Some of the innovation projects have been pretty wild. I remember running an innovation workshop about feeling “protected” by a product and throwing tennis balls at marketeers hiding behind plastic! Surprisingly effective and we generated some fabulous language here. Not all of it starting with the letter “F”! Equally leading agile innovation sprints has always been a roller-coaster – not knowing what curveball the next day will throw at you – and ending up with something tangible after 5 days that historically might have taken 6-9 months to develop.
The most fun has been when trying to understand unfamiliar consumer co-horts.
I have spent time looking at everyone from rural, low income families in India to CEO’s in New York across projects – it really gives such great perspective on the diversity of the world.
And finally the most interesting have been those tied to brand or company purpose.
From talking to schoolchildren about beauty stereotypes to understanding how to help people improve oral hygiene – this has been probably one of the most rewarding parts of my job. It’s insight at the heart – understanding a tension/societal issue, and helping brands and business develop solutions to overcome them.
So, not being in the office and around colleagues, it is incredibly challenging, for younger researchers to stand out. What two bits of advice do you have for a junior researcher, working from home in lockdown, on how they can best stand out and impress their teams?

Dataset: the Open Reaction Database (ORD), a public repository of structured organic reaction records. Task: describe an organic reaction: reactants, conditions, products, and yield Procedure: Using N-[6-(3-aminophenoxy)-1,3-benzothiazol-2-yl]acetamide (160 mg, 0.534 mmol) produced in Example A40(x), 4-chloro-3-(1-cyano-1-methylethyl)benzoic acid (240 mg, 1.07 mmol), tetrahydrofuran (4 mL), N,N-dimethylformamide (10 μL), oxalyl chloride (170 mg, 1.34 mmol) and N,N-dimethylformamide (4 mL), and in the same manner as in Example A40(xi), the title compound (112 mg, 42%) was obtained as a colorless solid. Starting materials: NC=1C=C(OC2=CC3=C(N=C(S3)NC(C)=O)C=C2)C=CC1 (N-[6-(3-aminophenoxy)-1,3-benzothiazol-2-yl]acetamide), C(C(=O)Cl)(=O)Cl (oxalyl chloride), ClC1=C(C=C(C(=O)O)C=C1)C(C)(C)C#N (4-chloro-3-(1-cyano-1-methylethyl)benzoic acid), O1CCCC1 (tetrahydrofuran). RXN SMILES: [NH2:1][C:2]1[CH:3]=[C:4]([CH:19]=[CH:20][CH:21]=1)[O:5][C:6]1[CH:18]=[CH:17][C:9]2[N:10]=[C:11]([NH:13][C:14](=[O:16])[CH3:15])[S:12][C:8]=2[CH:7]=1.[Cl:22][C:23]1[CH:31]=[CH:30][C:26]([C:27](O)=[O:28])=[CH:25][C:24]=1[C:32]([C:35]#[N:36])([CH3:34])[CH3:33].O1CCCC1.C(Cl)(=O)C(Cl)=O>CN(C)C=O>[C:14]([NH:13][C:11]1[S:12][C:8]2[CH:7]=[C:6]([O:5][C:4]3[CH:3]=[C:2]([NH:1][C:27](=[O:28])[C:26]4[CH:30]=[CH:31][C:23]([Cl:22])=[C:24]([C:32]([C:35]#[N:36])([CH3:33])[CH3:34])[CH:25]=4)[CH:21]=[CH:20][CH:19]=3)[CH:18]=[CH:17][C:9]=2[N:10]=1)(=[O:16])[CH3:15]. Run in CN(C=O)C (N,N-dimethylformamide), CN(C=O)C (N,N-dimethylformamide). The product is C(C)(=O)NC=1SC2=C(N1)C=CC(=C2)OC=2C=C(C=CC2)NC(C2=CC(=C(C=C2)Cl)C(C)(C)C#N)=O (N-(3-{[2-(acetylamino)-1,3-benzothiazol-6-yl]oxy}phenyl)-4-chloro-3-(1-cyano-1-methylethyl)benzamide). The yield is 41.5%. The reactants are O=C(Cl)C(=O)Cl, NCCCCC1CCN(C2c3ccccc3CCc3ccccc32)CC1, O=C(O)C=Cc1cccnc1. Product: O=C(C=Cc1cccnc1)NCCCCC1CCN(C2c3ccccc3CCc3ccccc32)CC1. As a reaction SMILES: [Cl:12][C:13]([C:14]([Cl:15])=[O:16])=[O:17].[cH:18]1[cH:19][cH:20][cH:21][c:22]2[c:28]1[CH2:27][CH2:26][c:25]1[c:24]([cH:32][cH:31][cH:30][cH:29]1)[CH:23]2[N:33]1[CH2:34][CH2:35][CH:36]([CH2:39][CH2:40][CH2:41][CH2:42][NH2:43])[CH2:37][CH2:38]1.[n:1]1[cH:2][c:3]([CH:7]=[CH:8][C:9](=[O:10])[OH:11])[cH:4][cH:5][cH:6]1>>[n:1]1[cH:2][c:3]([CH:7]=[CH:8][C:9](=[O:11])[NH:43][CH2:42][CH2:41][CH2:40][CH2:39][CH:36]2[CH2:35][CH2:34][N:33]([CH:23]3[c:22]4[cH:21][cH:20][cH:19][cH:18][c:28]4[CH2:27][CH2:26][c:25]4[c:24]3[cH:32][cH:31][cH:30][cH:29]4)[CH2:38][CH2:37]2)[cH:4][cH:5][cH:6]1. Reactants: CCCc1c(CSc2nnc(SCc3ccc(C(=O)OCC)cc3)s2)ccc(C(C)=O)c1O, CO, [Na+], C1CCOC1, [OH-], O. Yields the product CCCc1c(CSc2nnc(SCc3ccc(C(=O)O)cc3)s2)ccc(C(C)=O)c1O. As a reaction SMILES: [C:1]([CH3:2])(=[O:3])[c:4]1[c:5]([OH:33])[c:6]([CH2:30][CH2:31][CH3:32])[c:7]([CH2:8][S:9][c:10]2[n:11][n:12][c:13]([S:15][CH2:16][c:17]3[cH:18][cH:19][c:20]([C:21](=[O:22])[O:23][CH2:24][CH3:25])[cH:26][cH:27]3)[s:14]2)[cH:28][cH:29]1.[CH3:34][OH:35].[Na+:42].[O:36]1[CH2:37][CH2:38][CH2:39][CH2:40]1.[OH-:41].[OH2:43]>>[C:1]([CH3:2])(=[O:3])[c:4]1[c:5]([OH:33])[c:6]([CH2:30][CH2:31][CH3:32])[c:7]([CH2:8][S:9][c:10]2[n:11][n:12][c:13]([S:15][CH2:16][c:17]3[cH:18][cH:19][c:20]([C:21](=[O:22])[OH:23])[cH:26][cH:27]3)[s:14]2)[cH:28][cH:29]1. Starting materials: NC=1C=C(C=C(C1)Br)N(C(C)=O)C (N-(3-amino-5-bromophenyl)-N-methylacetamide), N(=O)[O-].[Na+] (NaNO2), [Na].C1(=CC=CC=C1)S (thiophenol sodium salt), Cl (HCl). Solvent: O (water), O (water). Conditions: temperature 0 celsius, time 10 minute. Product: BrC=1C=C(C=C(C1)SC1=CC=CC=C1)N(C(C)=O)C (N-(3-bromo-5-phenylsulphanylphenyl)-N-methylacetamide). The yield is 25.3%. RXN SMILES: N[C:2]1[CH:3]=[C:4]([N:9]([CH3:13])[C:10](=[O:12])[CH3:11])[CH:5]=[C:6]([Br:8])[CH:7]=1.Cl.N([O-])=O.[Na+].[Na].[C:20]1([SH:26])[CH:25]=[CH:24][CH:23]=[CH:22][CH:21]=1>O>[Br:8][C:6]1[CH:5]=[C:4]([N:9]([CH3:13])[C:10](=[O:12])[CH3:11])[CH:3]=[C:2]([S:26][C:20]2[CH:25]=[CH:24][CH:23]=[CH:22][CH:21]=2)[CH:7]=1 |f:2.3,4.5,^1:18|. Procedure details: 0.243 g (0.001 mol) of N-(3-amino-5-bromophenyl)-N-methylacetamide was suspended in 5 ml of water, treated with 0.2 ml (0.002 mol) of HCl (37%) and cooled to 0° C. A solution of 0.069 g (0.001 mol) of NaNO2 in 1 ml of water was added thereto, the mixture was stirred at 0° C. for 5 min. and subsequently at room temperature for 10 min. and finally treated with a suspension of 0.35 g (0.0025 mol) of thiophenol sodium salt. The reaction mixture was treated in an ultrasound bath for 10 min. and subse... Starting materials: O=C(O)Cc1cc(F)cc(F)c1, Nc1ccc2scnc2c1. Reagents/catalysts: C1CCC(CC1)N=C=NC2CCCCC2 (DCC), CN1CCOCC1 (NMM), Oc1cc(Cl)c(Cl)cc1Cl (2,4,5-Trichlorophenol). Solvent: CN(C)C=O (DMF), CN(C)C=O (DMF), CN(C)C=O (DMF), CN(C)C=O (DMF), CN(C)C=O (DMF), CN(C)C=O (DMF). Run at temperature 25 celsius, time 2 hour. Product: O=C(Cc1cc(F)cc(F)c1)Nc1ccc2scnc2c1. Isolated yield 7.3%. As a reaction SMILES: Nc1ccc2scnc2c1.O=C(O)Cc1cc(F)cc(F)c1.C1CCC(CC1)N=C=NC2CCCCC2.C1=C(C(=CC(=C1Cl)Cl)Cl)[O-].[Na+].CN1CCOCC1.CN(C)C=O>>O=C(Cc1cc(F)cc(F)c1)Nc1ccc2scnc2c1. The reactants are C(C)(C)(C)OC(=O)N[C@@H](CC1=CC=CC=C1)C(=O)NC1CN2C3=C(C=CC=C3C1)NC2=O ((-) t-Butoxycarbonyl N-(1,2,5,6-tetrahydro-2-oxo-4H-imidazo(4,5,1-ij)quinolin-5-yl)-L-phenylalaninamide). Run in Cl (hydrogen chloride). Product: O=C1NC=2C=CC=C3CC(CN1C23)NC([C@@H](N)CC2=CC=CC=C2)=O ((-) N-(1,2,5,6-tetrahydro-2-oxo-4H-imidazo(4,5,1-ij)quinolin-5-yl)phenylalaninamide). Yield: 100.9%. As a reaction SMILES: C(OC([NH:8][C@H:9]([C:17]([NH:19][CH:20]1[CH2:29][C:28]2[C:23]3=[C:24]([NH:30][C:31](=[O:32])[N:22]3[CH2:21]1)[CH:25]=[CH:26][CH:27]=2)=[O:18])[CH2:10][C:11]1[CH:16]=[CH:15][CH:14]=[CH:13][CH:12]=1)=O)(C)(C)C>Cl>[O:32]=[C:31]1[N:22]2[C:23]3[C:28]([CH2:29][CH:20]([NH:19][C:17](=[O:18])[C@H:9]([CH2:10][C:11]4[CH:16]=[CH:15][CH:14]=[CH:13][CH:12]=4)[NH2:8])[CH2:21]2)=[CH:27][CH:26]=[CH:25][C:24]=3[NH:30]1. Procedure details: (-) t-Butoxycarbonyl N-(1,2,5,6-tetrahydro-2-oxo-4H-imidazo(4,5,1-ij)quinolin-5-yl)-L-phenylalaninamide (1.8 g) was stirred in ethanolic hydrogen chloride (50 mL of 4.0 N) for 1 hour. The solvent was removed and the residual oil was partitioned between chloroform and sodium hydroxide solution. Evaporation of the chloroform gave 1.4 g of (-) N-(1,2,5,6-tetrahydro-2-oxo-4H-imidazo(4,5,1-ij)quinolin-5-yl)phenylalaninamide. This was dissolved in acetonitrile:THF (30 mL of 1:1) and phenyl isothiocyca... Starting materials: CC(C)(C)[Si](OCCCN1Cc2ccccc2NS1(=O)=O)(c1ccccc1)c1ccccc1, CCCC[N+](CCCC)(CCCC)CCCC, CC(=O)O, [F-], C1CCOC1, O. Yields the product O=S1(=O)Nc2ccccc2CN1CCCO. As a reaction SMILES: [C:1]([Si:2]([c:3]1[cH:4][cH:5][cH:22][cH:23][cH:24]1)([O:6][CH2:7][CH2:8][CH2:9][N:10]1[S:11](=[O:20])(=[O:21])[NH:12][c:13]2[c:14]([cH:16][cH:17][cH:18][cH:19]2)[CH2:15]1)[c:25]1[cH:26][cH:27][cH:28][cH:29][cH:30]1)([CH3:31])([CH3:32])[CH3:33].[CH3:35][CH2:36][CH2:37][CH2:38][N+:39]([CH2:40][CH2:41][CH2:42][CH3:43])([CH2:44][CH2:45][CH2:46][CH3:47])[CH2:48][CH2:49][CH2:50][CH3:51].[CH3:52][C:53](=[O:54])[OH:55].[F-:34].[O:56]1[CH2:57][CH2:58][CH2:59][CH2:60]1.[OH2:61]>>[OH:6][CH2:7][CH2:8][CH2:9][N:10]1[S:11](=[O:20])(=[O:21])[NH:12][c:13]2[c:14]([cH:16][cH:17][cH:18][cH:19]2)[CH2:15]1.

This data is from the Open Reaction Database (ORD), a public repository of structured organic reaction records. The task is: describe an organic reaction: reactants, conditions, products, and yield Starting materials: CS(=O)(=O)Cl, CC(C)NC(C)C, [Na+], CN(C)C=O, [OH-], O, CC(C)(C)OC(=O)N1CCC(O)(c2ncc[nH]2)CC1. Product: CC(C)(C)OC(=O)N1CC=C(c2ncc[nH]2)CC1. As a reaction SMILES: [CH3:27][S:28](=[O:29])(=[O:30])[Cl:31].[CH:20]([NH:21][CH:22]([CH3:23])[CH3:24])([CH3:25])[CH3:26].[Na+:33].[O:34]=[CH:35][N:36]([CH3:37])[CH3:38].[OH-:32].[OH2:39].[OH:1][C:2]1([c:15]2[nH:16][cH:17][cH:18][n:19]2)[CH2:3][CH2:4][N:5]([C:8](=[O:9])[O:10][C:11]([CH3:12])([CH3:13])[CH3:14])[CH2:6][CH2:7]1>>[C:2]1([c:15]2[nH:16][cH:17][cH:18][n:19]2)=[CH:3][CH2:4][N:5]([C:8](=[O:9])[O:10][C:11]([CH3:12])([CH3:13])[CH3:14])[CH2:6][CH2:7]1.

Fundamentally our function is about people and relationships. In the office, it’s so easy to have those passing conversations where you can drop those insight gems, but you have to work harder to make those opportunities virtually.
The concepts of Mental and Physical availability can be applied to you as an individual. Ensure you reach out to others for informal conversations to help you stay top of mind. Find a topic or narrative you want to advance and look for opportunities to do that. Digital consumer closeness is a good one in this context. We all know we need to do it, but many people don’t have the time or know-how to figure it out.
And thinking more long term now, what two things should junior researchers focus on as they progress in their careers?
Assertiveness and business/commercial acumen.
It’s a given that you know your stuff about technical research details, but that isn’t enough to progress to the more senior roles (or even have impact in the junior roles). You need to be brave enough to land tough points of view and recommendation, assertive enough to know how and when to insert yourself in a conversation, and have enough business/commercial acumen that you can truly empathise with the stakeholder you are trying to influence.
And do you have anyone who has helped your career so far that you’d like to acknowledge and say thanks or give a shout out to?
Honestly the list is too long to mention. I have been lucky to have some fabulous line managers in my time, and so if you are an ex line manager of mine and reading this – thank you! All of you have had an impact in shaping and developing me in some way.
I suppose the one person I would call out who (perhaps unknowingly) has had a huge impact on my career has been Stan Sthanunathan. His vision for CMI at Unilever truly changed my perception of what the insight function is and what it needs to do.